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Living with the Poor

Plassey, Bengal
April 30, 1970

Dear Jyotsna,

If one has to see the real poverty in our country, it has to be in Bengal. In other states, the poor may not have shelter or two meals a day; the poor here don't even have clothes. It's terrible to see women being not able to afford enough clothing to cover their womanhood.

"...He may not be an educated man; a righteous one nonetheless."

 The refugees who come from East Bengal (present day Bangladesh) the tribals of Santhal, Rajwad, and Buno communities wear clothing as big as handkerchief. That too is thin and worn out. In Uttara Kannada district, we have seen members of the Halakki tribe not wearing a blouse, yet they are nicely covered in beads and other decorations, and always wear a sari (a.k.a. Saree -- Indian drape).

The sugar factory has appointed a lot of these women to cut and bring infected sugar canes from the field. They have to get up early in the morning, walk to the distant fields, identify the deceased canes, cut them, and carry them to my laboratory, which is about eight to ten kilometers away. You won't believe that they get paid just one rupee for it. However they get a small bonus depending on how infected the canes are. I cannot increase the numbers so they can get paid more, because that would indicate that our insect control procedures are ineffective. That is why I have made arrangements to pay a bonus to women who bring less infected loads through our expense budget.

When I see twenty or thirty women laborers walk into the lab with cane loads on their heads, I feel like they are engaging in some kind of religious activity. They unload themselves in the yard in front of the lab, and collect the insects in the dishes we supply; they get busy chatting or singing softly. It is obvious that they do not have enough to feed. One of them has become old in her youth. When she told me that she had not eaten since yesterday and only after she received today's wage, she would have to buy rice to eat porridge, I felt sick in the stomach. Our country is one in which the prime minister's hairdresser gets thousands of Rupees, and the hardworking women laborers get just one. Another woman, a new mother, had left her infant with her mother-in-law. I felt so bad that the baby was not fortunate enough to suckle the God-given milk. Her sari was wet with overflowing milk.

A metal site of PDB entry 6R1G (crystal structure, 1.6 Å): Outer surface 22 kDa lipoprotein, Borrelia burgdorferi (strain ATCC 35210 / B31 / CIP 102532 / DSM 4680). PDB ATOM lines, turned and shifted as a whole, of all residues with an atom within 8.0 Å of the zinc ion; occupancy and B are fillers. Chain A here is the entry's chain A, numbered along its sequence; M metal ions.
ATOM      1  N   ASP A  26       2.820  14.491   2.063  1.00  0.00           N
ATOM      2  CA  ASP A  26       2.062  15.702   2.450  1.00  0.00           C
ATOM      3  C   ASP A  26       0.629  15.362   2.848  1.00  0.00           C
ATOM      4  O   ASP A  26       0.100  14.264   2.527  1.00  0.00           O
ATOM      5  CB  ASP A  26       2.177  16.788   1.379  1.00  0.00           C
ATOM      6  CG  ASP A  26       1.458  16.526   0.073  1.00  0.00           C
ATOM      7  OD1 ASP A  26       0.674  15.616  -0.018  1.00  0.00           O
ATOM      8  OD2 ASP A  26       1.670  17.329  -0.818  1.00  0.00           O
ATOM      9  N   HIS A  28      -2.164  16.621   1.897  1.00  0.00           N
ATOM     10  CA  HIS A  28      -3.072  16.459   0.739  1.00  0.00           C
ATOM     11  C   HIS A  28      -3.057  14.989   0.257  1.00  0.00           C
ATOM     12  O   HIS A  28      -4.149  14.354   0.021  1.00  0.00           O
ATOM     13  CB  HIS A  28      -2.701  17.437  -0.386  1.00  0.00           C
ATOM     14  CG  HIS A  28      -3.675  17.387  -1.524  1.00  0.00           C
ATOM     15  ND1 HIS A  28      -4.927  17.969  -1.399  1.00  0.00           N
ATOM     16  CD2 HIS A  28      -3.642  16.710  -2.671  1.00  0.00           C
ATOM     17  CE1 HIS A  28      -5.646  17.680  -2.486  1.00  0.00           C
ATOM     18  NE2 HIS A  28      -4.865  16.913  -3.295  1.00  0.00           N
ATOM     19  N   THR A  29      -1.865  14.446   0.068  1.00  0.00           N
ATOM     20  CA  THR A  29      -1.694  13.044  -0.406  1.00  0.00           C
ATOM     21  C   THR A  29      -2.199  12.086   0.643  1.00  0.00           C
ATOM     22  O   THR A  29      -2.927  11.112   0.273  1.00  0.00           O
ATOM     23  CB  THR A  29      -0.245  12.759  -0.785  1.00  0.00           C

So many times I wriggle my hands out of my helplessness for these fellow human beings. Not the laborers! They have spread word that this insect boss (Poka Babu) is a good man. I often distribute bananas grown in my yard. I am also the small loan lender for them. All they need is one buck or two. After they finish their work, they surround me to call out their names and watch me type their names on the typewriter so they can get paid. Then they tell me, "We will see you tomorrow Babu," and run to the cashier like school children.

Please do not think that all my sympathy is only for women. The other evening my laundry man (Dhobi) asked  "Today there was no income, Babu. Can you loan me two Rupees?" I was raised not to get into money lending with acquaintances, but I could not deny his small request. You should have seen his face bloom like a flower out of gratitude. "I knew that you would not deny me, Babu. You will have the Punya (divine credits) of feeding four children and my wife and my old mother today." He even tried to smile.

One day, my assistant Hussain's wife was busy with a naming ceremony for their child and he did not bring his lunch box. I told him not to ride bicycle for 20 kilometers in the hot sun just to have lunch and instead brought him to my home. (They don't build restaurants in a condemned place like Plassey.) There was not much food at home, but we shared whatever I had. In addition I gave him a banana and a glass of milk. I do not know if his stomach was full, but I had the joy of sharing a meal with a colleague; it is my philosophy that instead of throwing a dinner party in a restaurant, it is better to provide a simple meal when it is needed most.

Yesterday, in  Hussain's village, there was a fire and forty houses got burnt. He told me that if he could have fifty Rupees he could help two of his relatives fix the roofs before the rainy season. There was a remote chance that it would ever be returned, but I thought it was the best way I could spend those 50 Rupees, and gave him. The poor dhobi proved to me that not everybody wanted to borrow money to blow away; as he returned eight pairs of clothes, he said  "Babu, your two rupees are now adjusted. You don't have to pay since I owe you two rupees"  to my welled eyes. He may not be an educated man; a righteous one nonetheless.

Sincerely yours,
Krishnanand

 

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Opinions are that of the author only.  Translated from Kannada Letter, First Published as Preyasige Patragalu, Manohara Grintha Mala, 1991

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